Race and Ethnicity in Rural Areas
A new briefing room on the ERS website, 'Race and Ethnicity in Rural America,' describes the demography, geographic dispersion, household structure, educational attainment, labor force activity, and economic well-being of rural Asians, Blacks, Hispanics, Native Americans, and Whites. Policy implications and related sites are also included.
Understanding Rural Population Loss and Growth
In the Winter 2002 issue of Rural America, ERS's recently retired magazine of rural economics, ERS researchers take a new look at rural population change based on 2000 census data. The lead article shows that the counties most likely to lose people in the 1990s had low population densities and few amenities and were distant from metro centers—all characteristics that discourage development. A companion article discusses 330 recreation counties, many with high amenities, that have grown faster than most county types, largely from inmigration. Most can be classified according to their principal attraction, such as casinos, reservoir lakes, or ski resorts. Other articles examine regional rural development efforts, such as the Delta Regional Authority created in 2000, and review the most recent data on nonmetro migration, rural poverty, and rural earnings. Carolyn Rogers
Future Food Expenditures
In Food Expenditures by U.S. Households: Looking Ahead to 2020 (AER-821), ERS researchers estimate that projected demographic shifts combined with an assumed increase in inflation-adjusted incomes of 1 percent per year in the United States will increase per capita food spending by 7.1 percent and total food spending by 26.3 percent by 2020. The study uses recent Bureau of Census data, incorporating demographic factors such as age, race, income, region of residence, diet-health knowledge, and household size and composition.
Future Food Consumption
As the American population becomes older and more racially and ethnically diverse, the volumes and types of foods preferred can be expected to shift. Food and Agricultural Commodity Consumption in the United States: Looking Ahead to 2020 (AER-820) examines the volume of individual foods eaten by Americans between 1994 and 1998, and projects what those volumes will be by the year 2020, taking into account population and demographic shifts as well as trends in economics and immigration. The researchers used a food-commodity translation database to convert food consumption to commodity consumption for 25 food groups and 22 commodity groups. Biing-Hwan Lin
U.S. Organic Farming Small, But Growing
U.S. farmland managed under organic systems expanded rapidly over the last decade as farmers strove to meet consumer demand in both local and national markets. USDA implemented national standards on organic production and processing in October 2002, and the new standards are expected to facilitate further growth in organic farming. While less than 3 million acres of cropland use organic practices, an increasing number of U.S. farmers are adopting these systems. U.S. Organic Farming in 2000-2001: Adoption of Certified Systems (AIB-780) updates USDA estimates of land farmed with organic practices during 1997 with estimates for 2000 and 2001, and provides new estimates on the number of certified organic operations in each State. Catherine Greene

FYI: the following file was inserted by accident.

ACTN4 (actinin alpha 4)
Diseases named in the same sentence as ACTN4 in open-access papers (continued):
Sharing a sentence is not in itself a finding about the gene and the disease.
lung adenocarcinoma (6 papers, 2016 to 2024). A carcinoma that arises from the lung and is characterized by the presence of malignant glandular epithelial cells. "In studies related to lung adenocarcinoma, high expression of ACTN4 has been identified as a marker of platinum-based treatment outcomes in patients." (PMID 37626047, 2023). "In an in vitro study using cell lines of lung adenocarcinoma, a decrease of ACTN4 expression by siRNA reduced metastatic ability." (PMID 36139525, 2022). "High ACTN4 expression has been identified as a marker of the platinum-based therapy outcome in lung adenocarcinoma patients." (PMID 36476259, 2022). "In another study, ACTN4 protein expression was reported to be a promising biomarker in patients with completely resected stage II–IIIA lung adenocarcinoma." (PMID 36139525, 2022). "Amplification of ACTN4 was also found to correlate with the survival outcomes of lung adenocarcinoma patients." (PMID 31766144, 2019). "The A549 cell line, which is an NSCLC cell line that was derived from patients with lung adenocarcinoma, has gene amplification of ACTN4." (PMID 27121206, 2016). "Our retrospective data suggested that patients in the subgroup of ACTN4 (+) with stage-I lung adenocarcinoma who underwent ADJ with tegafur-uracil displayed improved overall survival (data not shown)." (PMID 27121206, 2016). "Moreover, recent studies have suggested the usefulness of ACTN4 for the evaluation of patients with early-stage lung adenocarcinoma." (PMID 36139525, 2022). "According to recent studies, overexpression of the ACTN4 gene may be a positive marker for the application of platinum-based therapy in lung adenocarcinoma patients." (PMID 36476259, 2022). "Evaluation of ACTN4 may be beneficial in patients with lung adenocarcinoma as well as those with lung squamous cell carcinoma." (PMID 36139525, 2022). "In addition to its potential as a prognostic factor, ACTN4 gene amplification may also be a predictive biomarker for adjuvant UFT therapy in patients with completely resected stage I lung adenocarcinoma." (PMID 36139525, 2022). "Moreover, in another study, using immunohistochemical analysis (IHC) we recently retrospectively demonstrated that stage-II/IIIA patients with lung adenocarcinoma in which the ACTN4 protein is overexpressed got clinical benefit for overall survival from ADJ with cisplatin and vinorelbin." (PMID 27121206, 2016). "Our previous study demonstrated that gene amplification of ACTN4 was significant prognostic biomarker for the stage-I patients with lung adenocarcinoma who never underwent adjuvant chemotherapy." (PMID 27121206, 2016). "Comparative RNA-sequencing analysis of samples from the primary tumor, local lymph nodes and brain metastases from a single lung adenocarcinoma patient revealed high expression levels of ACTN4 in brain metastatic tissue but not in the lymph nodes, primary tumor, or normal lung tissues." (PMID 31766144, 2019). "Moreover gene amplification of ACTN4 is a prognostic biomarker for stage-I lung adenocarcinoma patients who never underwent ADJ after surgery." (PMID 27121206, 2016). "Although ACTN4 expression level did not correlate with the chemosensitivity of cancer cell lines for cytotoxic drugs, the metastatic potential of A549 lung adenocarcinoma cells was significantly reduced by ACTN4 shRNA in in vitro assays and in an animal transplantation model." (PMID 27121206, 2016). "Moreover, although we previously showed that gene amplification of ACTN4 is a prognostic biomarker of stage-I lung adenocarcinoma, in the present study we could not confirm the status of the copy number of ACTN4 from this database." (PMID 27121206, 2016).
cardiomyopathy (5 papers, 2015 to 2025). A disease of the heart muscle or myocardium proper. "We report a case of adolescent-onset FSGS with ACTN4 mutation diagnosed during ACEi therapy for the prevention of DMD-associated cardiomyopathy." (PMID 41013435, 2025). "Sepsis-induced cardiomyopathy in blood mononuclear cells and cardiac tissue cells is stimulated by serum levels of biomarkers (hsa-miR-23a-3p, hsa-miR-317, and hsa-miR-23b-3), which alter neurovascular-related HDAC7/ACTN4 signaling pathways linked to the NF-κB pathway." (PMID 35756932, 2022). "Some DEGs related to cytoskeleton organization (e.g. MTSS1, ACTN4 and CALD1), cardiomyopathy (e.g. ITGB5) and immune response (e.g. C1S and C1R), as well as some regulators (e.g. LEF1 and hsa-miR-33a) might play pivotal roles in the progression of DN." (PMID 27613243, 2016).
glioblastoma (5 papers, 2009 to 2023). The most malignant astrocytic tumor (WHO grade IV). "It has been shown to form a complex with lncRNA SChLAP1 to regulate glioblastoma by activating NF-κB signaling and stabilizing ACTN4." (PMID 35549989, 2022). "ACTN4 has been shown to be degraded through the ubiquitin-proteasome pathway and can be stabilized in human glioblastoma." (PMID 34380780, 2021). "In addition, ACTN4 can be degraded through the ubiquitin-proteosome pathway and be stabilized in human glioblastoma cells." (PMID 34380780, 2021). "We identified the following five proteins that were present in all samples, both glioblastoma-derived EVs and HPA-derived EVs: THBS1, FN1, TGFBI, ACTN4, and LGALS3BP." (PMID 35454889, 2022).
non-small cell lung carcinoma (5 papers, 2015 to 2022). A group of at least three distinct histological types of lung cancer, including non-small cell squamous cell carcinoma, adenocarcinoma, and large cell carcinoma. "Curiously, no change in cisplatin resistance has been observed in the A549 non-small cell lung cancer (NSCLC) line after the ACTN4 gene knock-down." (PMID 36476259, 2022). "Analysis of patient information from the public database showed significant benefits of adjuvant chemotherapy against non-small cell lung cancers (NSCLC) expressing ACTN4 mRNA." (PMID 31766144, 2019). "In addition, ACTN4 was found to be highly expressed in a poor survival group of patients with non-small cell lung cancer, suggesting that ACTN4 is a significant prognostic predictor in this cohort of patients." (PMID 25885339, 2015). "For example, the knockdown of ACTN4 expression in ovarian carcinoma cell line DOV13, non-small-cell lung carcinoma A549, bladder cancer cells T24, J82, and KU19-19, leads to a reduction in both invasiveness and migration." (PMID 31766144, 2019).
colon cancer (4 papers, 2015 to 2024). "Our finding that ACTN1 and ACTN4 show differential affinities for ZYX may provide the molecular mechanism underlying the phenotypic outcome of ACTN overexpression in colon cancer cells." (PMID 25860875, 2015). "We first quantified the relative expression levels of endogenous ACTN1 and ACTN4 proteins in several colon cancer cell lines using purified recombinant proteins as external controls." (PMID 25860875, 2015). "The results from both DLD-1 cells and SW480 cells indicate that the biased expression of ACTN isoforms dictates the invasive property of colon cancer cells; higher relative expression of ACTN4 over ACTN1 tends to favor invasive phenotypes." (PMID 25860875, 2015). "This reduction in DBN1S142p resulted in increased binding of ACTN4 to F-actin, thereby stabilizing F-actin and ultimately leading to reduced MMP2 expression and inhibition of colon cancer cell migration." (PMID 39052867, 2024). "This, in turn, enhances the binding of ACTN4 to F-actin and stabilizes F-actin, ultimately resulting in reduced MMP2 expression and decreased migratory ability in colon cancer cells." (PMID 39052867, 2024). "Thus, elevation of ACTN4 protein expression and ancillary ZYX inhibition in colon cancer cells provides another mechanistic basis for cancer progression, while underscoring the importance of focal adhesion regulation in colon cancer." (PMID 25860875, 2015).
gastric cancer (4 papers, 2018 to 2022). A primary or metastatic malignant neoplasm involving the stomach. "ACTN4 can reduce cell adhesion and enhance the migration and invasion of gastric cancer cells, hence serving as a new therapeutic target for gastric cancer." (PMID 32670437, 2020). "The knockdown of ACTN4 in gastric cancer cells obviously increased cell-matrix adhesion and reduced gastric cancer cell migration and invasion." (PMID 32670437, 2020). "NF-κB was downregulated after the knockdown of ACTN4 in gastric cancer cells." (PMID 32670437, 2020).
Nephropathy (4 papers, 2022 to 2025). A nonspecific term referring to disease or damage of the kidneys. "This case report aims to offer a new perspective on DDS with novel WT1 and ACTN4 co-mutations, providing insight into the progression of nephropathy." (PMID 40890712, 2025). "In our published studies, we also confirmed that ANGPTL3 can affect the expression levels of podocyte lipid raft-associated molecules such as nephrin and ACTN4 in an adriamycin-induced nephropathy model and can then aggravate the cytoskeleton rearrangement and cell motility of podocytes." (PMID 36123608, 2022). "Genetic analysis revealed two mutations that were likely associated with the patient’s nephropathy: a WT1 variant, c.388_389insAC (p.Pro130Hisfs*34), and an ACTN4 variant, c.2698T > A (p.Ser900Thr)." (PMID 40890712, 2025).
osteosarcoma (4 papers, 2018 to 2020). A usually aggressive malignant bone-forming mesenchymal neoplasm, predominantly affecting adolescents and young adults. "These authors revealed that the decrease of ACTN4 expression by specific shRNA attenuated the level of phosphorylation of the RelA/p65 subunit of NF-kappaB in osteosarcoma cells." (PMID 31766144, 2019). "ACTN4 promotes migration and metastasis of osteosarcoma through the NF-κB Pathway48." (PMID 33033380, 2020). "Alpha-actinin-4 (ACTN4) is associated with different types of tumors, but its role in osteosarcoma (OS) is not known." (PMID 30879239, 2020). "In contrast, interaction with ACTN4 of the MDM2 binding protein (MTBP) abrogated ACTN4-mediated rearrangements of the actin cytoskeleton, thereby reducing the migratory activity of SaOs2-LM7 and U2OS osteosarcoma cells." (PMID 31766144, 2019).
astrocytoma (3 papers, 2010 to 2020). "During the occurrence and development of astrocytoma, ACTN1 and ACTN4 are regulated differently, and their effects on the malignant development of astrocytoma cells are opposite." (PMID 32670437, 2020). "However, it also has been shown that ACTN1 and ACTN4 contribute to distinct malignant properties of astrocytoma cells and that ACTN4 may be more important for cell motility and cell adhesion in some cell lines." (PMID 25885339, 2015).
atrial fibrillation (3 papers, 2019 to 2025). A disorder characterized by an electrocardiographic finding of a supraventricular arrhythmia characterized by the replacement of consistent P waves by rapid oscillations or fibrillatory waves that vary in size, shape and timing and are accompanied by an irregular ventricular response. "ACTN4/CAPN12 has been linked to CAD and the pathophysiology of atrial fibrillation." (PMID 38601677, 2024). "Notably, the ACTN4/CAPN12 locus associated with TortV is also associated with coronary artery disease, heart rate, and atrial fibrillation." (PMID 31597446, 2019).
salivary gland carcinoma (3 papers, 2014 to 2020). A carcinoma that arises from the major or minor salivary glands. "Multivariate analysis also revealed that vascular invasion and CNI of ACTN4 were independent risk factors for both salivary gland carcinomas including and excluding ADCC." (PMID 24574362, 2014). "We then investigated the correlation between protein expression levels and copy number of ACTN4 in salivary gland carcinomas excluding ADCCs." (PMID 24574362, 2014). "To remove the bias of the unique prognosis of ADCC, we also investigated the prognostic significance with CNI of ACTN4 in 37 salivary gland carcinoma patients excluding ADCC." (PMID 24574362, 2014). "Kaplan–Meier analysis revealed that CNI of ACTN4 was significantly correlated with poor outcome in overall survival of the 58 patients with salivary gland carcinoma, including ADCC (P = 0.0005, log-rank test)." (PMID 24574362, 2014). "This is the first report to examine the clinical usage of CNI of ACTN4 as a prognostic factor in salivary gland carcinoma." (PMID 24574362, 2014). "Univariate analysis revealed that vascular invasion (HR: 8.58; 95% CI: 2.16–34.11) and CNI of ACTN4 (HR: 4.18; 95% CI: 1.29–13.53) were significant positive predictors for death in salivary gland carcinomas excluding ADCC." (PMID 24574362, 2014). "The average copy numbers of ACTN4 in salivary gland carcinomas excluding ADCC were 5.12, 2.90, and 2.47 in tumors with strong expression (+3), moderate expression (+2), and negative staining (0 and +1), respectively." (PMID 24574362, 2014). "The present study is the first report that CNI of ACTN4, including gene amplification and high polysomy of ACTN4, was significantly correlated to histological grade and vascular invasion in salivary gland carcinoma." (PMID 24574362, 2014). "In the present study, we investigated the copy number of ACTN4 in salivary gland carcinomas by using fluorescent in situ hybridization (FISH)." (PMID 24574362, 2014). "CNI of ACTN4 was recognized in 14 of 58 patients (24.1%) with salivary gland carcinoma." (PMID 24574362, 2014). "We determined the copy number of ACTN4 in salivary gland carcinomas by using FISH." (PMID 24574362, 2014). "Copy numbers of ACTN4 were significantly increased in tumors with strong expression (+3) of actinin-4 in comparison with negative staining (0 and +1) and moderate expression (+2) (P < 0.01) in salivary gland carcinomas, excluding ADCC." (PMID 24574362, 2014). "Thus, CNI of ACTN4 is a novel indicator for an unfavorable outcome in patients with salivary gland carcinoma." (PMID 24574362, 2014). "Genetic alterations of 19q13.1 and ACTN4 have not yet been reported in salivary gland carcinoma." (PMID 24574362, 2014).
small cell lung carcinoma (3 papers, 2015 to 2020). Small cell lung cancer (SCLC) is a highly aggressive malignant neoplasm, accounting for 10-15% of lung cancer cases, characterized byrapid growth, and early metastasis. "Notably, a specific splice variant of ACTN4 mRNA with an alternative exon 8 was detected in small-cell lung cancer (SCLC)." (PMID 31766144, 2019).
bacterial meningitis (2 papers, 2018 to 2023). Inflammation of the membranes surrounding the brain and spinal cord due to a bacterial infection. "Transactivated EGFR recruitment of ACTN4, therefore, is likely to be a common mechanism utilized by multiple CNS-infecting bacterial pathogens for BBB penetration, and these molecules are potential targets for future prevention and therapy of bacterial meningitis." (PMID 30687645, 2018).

Demand for Farm Credit Expands, But Farm Lenders Remain Cautious
Commercial banks, the Farm Credit System, the Farm Service Agency (FSA), and life insurance companies provide credit to the farm sector and keep a cautious eye on farm debt trends, interest rates, and farm debt repayment capacity. According to the recently released Agricultural Income and Finance (AIS-80), all major lender groups, including FSA, report low levels of delinquencies and loan problems. The stability of their farm loan portfolios is benefiting from large government payments, off-farm income, and an enhanced crop and revenue insurance program. Total farm business debt increased 5.1 percent in 2002. The expected 3.9-percent increase in 2003 will be the 11th consecutive annual increase. Despite price and weather problems facing some commodities, the supply of farm credit remains adequate, and lenders appear confident about most of their farm customers.
China’s Water Policies: Effects on Production and Trade
ERS is embarking on a collaborative project with China's Ministry of Water Resources and the Australian Bureau of Agricultural and Resource Economics, among others, to examine how China's water policies might affect agricultural production potential and trade. This collaboration builds on the recently released ERS publication China's Agricultural Water Policy Reforms: Increasing Investment, Resolving Conflicts, and Revising Incentives (AIB-782). The central component of the collaboration will be to assist the Ministry of Water Resources to build a hydrological-economic model of the Yellow River Basin to predict the effects of water policies on crop production. This effort will serve to increase our understanding of how water allocation policy reform will affect China's ability to maintain self-sufficiency in grains.
Commodity Markets and Trade
ERS Outlook reports provide timely analysis of major commodity markets and trade, including special reports on hot topics. All reports are available on the ERS website, and include a calendar of future releases.
Competing in the 21st Century
USDA's annual Outlook Forum in February was attended by over 1,300 industry, academic, and government analysts. ERS developed, or helped develop, nine of the Forum's 31 sessions, which ranged in content from 'Competition in the Asian Marketplace' to 'What's Happening in the Retail Food Sector?'